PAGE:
Warship Nears Pirates Holding U.S. Captain

Source : http://www.reuters.com

NAIROBI/WASHINGTON (Reuters) - A U.S. navy destroyer reached waters off Somalia on Thursday to help free an American ship captain taken hostage by pirates in the first seizure of U.S. citizens by the increasingly bold sea gangs.

Gunmen briefly hijacked the 17,000-tonne Maersk Alabama freighter on Wednesday, but the 20 American crew retook control after a confrontation far out in the Indian Ocean where the pirates have captured another five vessels in a week.

Second mate Ken Quinn told CNN the pirates were holding the captain on the ship's lifeboat, and that the crew were trying to negotiate his release.

The Danish-owned freighter's operator, Maersk Line Ltd, said the U.S. Navy warship Bainbridge arrived on the scene before dawn on Thursday.

CNN said the lifeboat, with the captain and four pirates aboard, was within sight of the Alabama. But a regional maritime official said that might have changed.

"We are now getting reports the Alabama is moving toward safe waters," Andrew Mwangura, coordinator of the Kenya-based East African Seafarers' Assistance Programme, told Reuters.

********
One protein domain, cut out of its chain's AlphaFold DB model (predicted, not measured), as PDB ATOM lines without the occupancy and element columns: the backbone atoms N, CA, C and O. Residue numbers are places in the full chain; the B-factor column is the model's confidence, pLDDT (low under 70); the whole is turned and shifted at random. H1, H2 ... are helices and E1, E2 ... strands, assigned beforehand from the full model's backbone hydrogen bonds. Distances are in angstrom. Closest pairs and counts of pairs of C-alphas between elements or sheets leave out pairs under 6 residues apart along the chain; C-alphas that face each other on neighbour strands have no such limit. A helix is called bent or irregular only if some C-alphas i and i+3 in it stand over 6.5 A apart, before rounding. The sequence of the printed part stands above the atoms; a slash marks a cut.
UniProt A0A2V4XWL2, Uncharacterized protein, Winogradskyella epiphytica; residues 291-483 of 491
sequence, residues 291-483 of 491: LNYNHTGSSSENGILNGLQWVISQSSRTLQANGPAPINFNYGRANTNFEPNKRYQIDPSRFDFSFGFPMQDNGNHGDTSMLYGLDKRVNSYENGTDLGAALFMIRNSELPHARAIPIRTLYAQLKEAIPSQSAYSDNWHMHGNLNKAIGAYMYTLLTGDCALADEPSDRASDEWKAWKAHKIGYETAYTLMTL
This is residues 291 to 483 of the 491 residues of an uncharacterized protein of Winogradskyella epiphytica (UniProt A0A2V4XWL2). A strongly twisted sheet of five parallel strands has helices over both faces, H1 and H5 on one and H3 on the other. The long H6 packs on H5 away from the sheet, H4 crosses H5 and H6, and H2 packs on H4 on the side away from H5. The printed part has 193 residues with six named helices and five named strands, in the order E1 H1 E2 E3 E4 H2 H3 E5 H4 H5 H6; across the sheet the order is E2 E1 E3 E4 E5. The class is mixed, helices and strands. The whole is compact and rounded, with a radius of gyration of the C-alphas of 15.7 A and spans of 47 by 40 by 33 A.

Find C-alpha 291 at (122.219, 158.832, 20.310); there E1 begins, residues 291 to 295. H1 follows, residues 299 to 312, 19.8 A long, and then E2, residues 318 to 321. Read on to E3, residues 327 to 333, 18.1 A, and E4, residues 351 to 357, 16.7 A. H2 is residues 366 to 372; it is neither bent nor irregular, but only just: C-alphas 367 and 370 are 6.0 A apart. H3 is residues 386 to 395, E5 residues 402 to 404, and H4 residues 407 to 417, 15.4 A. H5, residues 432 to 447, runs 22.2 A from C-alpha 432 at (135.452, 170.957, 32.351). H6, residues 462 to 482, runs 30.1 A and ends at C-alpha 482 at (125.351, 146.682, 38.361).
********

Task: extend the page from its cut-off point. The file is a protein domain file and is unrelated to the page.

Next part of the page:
"But we don't know what happened to the master, whether the pirates took him away or returned him safely aboard the ship."

The attack was the latest in a sharp escalation in piracy in the waters off lawless Somalia, where heavily armed sea gangs hijacked dozens of vessels last year, took hundreds of sailors hostage and extracted millions of dollars in ransoms.

The long-running phenomenon has disrupted shipping in the strategic Gulf of Aden and busy Indian Ocean waterways, increased insurance costs, and made some firms send their cargos round South Africa instead of the Suez Canal.

The upsurge in attacks makes a mockery of an unprecedented international naval effort against the pirates, including ships from Europe, the United States, China, Japan and others.

"The solution to the problem, as ever, is the political situation in Somalia," said analyst Jim Wilson, of Lloyds Register-Fairplay, referring to the 18-year civil conflict.

"Until there is peace on land there will be piracy at sea."

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